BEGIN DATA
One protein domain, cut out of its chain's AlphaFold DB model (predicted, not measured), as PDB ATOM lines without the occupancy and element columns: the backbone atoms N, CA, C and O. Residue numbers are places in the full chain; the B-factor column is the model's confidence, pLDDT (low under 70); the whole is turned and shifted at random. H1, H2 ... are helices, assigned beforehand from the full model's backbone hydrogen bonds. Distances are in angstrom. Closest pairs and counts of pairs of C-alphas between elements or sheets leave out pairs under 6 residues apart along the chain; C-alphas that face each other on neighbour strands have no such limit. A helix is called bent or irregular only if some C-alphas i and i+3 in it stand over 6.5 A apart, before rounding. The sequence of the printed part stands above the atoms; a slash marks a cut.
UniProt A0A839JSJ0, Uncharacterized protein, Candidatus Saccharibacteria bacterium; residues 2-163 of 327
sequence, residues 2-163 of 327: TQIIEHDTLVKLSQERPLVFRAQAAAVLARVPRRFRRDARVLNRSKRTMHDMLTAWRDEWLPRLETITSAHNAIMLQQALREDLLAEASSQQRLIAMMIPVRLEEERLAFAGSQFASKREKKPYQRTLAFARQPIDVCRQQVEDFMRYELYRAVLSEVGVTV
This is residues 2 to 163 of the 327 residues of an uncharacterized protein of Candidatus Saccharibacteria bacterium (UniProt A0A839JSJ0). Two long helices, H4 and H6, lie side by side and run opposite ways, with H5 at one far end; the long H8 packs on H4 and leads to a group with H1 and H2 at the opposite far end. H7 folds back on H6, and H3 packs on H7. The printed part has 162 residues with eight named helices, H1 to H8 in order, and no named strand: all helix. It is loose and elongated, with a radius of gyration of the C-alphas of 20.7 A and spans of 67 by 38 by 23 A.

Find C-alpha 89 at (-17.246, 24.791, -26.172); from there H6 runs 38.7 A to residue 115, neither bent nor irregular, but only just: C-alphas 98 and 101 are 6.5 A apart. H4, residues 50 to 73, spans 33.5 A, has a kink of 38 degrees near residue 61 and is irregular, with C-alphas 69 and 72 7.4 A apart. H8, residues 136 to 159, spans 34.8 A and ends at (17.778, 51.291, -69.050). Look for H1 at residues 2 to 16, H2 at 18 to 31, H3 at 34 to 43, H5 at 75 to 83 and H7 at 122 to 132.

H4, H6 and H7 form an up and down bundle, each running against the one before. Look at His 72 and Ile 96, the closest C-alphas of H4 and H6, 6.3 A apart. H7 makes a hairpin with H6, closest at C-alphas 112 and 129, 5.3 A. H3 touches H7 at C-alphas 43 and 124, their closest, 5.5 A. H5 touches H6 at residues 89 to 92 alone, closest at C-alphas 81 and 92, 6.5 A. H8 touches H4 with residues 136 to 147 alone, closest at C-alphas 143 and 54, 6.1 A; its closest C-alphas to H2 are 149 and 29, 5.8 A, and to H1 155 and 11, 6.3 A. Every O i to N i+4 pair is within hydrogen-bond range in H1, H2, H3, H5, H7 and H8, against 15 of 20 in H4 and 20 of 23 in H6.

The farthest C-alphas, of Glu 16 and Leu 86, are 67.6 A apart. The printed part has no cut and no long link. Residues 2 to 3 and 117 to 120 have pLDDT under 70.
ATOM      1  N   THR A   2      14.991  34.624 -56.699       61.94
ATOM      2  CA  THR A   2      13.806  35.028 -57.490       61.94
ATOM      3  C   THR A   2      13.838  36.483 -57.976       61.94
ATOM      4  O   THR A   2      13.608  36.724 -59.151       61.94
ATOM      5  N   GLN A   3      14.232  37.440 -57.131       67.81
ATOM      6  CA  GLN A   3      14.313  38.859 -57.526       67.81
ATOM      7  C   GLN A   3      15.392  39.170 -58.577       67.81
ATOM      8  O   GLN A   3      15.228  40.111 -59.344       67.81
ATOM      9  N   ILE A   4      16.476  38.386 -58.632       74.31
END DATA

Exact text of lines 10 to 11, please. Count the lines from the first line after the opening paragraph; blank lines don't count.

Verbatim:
ATOM      4  O   THR A   2      13.608  36.724 -59.151       61.94
ATOM      5  N   GLN A   3      14.232  37.440 -57.131       67.81